By MATEUSZ PERKOWSKI reporting for the Capital Press
(April 7, 2020) — The U.S. Environmental Protection Agency unlawfully rejected an animal rights group’s request to consider banning a horse birth control drug, according to a federal judge.
U.S. District Judge Michael Simon has ruled the EPA violated administrative law with its “arbitrary and capricious” decision not to conduct a special review of porcine zona pellucida, or PZP, which is used to control wild horse populations on federal lands.
However, while the EPA must reconsider its denial of a petition from the Friends of Animals nonprofit, the judge will not require the agency to suspend PZP’s registration as a pesticide, which would have halted its usage.
Though the ruling doesn’t stop PZP usage, Friends of Animals considers the decision “a big win” because the judge has effectively said the EPA must take the group’s allegations seriously, said Michael Ray Harris, the nonprofit’s attorney.
“He’s telling them there’s enough evidence here that they can’t just blow it off,” Harris said. “Whenever you get an opinion like this, it means you’ve got evidence.”
The judge would not have sent the matter back to EPA for reconsideration just to waste taxpayer dollars, so the agency won’t likely want to get “hammered” in court again for disregarding new evidence about PZP, he said.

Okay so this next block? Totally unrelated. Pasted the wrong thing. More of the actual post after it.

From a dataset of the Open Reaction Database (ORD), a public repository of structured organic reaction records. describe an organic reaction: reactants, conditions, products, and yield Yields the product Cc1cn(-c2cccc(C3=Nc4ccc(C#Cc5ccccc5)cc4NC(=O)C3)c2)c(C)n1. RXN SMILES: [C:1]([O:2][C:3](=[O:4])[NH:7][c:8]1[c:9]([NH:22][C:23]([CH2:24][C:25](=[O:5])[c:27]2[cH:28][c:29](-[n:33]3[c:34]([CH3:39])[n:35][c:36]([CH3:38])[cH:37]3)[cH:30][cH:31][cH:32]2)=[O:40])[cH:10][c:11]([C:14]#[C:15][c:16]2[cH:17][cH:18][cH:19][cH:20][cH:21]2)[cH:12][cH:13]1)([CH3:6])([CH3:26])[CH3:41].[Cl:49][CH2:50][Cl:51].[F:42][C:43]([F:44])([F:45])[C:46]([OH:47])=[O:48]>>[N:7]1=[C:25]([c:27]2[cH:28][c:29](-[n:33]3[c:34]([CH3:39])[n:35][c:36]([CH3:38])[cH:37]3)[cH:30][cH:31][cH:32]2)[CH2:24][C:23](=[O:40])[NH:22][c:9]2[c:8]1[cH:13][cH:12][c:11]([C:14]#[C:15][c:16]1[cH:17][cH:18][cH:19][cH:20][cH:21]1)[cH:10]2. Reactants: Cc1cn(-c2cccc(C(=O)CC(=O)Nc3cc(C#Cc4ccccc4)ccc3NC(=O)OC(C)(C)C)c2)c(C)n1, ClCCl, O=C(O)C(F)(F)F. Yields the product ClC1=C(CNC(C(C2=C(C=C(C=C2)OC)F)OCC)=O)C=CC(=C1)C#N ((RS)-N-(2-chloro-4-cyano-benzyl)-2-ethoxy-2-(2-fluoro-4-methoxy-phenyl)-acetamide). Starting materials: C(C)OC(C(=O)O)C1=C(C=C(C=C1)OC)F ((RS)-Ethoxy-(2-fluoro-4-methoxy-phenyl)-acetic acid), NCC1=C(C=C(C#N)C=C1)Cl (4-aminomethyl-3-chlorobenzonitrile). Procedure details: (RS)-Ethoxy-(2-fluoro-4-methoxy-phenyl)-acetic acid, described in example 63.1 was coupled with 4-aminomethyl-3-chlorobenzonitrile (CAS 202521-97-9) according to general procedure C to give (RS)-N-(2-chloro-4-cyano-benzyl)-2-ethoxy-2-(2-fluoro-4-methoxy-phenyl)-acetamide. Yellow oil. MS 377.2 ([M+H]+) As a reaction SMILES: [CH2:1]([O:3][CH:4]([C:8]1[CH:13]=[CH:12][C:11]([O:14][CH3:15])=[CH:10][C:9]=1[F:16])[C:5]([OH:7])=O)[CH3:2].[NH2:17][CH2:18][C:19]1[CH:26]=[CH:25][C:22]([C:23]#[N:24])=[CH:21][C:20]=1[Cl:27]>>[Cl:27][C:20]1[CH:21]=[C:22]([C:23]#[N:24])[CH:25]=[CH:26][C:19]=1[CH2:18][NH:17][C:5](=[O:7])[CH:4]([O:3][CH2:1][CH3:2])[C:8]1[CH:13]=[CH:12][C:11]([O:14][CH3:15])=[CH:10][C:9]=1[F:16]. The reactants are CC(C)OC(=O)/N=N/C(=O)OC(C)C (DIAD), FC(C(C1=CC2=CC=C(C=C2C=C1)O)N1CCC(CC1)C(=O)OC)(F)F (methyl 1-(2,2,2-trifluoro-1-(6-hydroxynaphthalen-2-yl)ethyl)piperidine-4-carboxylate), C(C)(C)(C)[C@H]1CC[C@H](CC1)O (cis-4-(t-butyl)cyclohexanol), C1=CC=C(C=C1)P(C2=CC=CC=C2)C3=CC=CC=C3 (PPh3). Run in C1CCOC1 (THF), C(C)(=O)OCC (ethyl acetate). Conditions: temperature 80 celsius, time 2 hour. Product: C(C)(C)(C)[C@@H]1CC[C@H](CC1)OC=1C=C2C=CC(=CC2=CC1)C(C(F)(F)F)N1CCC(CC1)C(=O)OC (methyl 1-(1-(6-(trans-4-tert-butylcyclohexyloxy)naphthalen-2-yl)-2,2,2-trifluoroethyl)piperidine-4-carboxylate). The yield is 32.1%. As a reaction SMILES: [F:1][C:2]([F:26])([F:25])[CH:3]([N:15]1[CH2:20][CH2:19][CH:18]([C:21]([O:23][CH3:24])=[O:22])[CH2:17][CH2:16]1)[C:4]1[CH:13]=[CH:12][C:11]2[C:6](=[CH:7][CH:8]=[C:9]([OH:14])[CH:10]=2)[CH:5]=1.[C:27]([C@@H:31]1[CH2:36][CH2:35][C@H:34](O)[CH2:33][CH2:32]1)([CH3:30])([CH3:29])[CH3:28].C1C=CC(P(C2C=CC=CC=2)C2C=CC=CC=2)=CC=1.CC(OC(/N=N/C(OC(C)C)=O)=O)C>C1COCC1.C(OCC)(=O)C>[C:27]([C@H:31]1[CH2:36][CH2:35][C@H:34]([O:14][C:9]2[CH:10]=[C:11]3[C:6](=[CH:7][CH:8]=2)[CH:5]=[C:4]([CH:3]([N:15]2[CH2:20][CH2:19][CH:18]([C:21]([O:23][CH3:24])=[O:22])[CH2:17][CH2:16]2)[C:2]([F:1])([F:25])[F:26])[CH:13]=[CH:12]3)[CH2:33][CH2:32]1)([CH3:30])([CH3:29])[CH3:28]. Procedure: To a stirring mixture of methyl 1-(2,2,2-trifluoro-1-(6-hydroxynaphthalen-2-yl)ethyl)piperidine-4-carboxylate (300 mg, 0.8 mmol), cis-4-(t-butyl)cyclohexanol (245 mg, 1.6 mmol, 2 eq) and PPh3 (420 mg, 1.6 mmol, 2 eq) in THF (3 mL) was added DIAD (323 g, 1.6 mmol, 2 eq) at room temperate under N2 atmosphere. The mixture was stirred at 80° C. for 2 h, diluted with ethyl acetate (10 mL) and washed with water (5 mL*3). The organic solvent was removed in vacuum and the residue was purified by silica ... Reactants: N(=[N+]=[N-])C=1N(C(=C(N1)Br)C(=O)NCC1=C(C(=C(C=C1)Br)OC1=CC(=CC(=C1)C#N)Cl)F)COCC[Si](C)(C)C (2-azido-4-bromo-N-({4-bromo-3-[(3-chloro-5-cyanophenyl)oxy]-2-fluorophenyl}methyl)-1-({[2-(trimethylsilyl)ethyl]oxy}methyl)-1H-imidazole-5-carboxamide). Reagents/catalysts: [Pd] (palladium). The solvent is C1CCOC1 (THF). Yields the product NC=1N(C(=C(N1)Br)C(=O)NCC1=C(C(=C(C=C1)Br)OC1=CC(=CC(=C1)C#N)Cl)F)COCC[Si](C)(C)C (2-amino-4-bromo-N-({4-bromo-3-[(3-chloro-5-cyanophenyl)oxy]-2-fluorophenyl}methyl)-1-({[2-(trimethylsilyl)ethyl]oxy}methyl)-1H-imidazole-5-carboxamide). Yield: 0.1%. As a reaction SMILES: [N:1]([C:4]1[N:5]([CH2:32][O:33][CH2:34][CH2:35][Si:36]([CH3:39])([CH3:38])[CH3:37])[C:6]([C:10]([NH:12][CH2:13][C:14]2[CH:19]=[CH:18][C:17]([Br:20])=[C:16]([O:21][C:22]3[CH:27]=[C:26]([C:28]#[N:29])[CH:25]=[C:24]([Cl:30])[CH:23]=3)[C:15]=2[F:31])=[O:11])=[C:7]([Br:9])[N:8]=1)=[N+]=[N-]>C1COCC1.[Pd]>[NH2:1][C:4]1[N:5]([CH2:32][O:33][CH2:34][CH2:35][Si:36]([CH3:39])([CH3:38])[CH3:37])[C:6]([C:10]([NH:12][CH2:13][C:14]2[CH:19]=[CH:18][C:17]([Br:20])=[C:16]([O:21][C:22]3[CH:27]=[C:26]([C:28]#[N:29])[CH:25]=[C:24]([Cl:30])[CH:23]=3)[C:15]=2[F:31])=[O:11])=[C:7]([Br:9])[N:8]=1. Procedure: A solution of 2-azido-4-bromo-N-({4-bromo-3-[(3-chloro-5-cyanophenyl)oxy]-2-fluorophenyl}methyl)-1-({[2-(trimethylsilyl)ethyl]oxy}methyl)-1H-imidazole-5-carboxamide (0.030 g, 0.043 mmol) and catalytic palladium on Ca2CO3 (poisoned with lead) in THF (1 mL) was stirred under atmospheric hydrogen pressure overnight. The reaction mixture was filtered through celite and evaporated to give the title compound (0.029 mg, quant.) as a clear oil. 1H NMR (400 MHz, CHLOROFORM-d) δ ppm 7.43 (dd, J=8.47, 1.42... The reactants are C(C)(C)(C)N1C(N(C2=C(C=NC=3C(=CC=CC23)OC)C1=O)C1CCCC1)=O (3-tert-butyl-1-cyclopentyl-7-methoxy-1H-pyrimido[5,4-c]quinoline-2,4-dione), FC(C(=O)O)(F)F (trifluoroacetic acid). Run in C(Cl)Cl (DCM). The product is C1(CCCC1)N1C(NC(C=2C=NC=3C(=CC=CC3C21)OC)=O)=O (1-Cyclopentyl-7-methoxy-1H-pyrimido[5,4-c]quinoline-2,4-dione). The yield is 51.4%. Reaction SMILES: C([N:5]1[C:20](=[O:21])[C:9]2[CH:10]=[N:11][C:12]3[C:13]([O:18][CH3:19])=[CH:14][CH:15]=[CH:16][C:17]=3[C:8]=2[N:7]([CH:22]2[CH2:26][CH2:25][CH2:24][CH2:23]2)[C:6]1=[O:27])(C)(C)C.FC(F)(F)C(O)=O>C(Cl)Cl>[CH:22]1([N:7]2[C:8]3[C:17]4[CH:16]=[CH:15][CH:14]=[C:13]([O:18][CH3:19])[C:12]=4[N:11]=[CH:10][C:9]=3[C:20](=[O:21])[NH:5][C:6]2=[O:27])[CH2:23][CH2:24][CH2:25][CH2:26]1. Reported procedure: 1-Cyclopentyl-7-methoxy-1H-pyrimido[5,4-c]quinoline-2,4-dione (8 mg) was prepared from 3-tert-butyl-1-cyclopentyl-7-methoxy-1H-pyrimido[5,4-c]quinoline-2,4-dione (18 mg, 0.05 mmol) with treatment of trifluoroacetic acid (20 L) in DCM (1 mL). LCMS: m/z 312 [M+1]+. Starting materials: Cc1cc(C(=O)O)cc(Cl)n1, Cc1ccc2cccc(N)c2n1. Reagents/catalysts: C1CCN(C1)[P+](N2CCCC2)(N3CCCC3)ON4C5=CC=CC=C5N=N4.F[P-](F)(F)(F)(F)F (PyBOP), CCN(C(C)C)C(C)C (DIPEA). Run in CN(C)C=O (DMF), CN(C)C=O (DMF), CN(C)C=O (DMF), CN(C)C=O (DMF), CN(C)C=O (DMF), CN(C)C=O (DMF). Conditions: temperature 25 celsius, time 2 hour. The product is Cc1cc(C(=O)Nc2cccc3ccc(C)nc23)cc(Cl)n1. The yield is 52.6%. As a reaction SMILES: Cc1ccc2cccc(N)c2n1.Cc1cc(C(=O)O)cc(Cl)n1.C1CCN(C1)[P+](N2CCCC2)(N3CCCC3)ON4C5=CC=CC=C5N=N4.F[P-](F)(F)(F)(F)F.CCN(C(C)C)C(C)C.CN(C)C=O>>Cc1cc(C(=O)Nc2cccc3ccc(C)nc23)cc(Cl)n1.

Federal managers could also discourage the killing of predators, especially cougars, which would then control wild horse populations while curbing overgrazing and overbreeding, he added. Read more »
Also take note of this from the 3/31/20 article entitled “FoA’s victory forces EPA to consider new PZP research” where it states:
Information is now available to the EPA regarding the unintended—and previously undisclosed—side effects on both targeted mares and wild horses in general. It not only shows unreasonable adverse effects, but also indicates the use of PZP on wild horses likely violates the Wild Horse and Burro Act of 1971.
“We fully believe the research is legitimate, and therefore the use of PZP on wild horses is likely illegal under the Federal Insecticide, Fungicide, and Rodenticide Act (FIFRA),” Harris added.
When the HSUS applied to EPA to register PZP, the organization was so excited that PZP was effective at preventing pregnancy in mares that it failed to evaluate whether the forced drugging of horses could negatively impact individual animals or the herd. Indeed, most of the research submitted by HSUS was published by the late Dr. Jay Kirkpatrick, a veterinarian who manufactured PZP, and who never studied the biological, social and behavioral effects the drug can have on wild horses. Keep reading at FoA’s website »
Featured Image: Mustangs on South Steens by Kathleen Bishop. Available at Fine Art America. Not filed with this story.